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Tomorrow, I leave for Minnesota. Today, I prepare my house for my absence, terrorizing it room by room.
I clean, straighten, scrub; I water plants and make hummingbird food. Doors slam, appliances run—my peaceful home becomes chaotic. I go outside to change the litter in the cats’ box, pouring out the used, holding my breath as the dust cloud of pee and poop rises up and settles in every moist crease I have.
My female Brazilian pepper tree gets the hose again, as long as I’m out there. She likes that once in awhile.
I leave the hose running and go to run errands, forgetting to set any kind of timer. Turn water off, turn water off, I think as I drive away. Hose hose hose. I hope my silent chant helps to prevent an accidental flood.
First stop: hardware store to make extra house keys because it seems prudent, though I’m not sure who’ll be getting one. My blood pressure and adrenaline level are both pushing their limits, so when the key-maker guy reads my t-shirt (“Pittsburgh Willy’s Gourmet Hotdogs” on the front, “Home of the Big Willy” on the back) and tells me how much he loves that place, I say, “I do too! The owner is great!” I’m friends with the owner, and have earned my t-shirt via a football bet.
This is a sign that I do have a life here in Arizona.
I get my keys and go to the check-out, where a woman named Joyce rings me up. “That’s my mom’s name!” I announce gleefully, wondering if this Joyce has a family who loves her, if she ever went camping with her family like my mom did, if she fished and hunted, like my mom.
“Thank you. Gotta go! See you next time!” I say, every one of my pores and hair follicles energized. I zoom out to my car and zoom to a favorite local restaurant to buy a gift certificate for the young man who will be watching my kitten, Leo, while I’m gone. Pores and follicles still singing, I drive to the bank, where I withdraw money to pay Nabe, who will be watching my two older babies, Sara and Lucy, and my house. And my mail. The birds and the plants.
These are other signs that most of my life is down here, in Arizona.
I get home quickly after taking shortcuts through the hood. It took six years to learn those, and sometimes I still get lost. Everything can look the same in Arizona.
I burst into the house with packages and good cheer: “Hi everybody! Mama’s home!” Everyone is hiding. I lure Lucy, slow fluffy Luce, to the couch, where I have hidden nail clippers under a blanket. I wrap her up like a burrito as I always do, kiss her nose, then coax her claws out. She endures this affront with grace. Sara scampers by, la la la, you got her but you didn’t get me, and soon falls prey to my cooing: no sharp claws for you either, Sara Monster. I use the nickname Nabe has given her.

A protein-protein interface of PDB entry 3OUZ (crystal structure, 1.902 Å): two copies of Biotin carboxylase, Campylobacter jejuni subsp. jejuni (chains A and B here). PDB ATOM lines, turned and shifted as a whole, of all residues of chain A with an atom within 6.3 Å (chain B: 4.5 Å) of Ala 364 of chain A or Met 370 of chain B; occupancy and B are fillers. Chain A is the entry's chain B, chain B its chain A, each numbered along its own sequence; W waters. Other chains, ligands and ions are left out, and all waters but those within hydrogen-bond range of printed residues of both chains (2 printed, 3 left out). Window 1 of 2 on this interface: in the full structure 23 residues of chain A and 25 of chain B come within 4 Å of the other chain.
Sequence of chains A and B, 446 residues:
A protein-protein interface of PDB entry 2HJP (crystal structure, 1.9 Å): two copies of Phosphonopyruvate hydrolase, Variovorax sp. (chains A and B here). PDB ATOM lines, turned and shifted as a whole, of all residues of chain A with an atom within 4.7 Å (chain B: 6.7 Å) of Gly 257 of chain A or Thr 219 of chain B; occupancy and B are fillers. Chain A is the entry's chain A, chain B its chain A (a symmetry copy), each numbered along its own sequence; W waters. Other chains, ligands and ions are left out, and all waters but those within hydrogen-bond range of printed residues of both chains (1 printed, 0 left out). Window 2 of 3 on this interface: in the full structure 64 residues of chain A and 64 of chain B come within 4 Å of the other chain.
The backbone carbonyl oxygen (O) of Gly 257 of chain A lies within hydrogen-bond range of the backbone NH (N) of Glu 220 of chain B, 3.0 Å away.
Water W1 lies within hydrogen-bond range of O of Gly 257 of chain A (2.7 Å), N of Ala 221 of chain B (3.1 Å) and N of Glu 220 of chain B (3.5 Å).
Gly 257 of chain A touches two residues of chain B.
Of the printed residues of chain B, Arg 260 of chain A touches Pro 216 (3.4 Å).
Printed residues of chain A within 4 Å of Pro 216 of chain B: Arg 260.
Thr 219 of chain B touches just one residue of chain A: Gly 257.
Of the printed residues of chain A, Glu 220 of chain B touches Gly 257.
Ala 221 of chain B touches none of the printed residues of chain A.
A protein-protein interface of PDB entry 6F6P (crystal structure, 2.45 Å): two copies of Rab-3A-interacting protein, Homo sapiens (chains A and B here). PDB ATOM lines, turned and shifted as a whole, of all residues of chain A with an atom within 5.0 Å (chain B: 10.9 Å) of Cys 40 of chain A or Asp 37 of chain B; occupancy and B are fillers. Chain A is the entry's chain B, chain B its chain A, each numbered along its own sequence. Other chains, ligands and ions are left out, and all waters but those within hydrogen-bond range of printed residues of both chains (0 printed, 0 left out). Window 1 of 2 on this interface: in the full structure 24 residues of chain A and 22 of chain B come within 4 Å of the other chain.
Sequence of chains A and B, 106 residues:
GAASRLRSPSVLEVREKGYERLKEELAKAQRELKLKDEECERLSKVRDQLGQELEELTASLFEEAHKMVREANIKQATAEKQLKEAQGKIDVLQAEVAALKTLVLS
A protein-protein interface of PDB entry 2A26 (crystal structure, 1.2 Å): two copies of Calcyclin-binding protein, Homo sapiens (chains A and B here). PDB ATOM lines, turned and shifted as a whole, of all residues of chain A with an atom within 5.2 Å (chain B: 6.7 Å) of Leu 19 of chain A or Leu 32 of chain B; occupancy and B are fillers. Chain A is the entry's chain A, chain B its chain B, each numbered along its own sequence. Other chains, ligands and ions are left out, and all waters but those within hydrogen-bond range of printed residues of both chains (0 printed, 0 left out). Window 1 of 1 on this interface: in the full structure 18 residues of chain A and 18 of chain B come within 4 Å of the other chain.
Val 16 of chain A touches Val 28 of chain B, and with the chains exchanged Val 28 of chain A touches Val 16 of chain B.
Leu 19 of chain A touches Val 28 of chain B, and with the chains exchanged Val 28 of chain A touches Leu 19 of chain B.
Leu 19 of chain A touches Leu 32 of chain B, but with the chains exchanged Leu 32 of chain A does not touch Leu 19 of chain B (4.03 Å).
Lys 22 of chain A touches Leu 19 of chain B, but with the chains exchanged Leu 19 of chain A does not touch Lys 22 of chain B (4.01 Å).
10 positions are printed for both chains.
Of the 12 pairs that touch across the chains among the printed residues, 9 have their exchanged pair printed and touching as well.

With the big girls taken care of, some laundry folded, the hose turned off, the paper canceled, it’s noon. Lunchtime. I fold a tortilla around some lunchmeat and eat it on my way to Leo’s room. The door grunts open when I push it in, and there I see Leo sitting in the middle of the room, a tiny black statue. What took you so long, Mama? He careens around. He loves the warm bottle I bring, toys, my shoes, running in circles. Leo just loves. He knows nothing else.
I sit on the floor and bring him up to settle between my bent knees, bottle-feeding him like I have for five weeks. He sucks on the nipple aggressively at first, but after ten minutes, he’s just sucking for solace. I watch his tiny jaws work the bottle. I love him, but he bit my lip the other day when I was kissing him. I love him, but he peed on my hotdog shirt.
I love him.
The writing is on the wall: I’ll leave tomorrow and leave all of this. I’ll put my Arizona life on hold and hope that the people I know best here care for the tiny hearts I leave behind.
I tap the bridge of my nose to draw me out of a memory. Come here, come here, I say to myself. Remember that guy you dated in college for awhile, the really cute football player who tried to cuddle with you on the cushions you were calling a couch on your dorm room floor? Remember what he said: “Don’t you know how to hug?” I think you were trying too hard with him, too hard to be physical. He probably didn’t want Juice Newton at that given moment. He probably just wanted to cuddle with you and watch the show on your black and white.
I rearrange my feelings along with school paperwork and bills. I give the memory its due: Yes, I may have been too overtly physical when I was younger, but now I know that a lot can be accomplished just by loving. I know how to hug now, and am learning to be quiet so naps can take place. Sometimes I take one myself, though it still feels like stealing.
Tomorrow, my Minnesota: my parents, my siblings, my nieces and nephews, God’s country, the Liquor Here signs, stretches of trees, lakes that are still too cold to swim in, the fishing I want to do. I’ll be lucky to find my dad at the breakfast table.
I’ll be lucky to see my mom again, the greatest example-setter I know. Adoro a mi mama, as usual.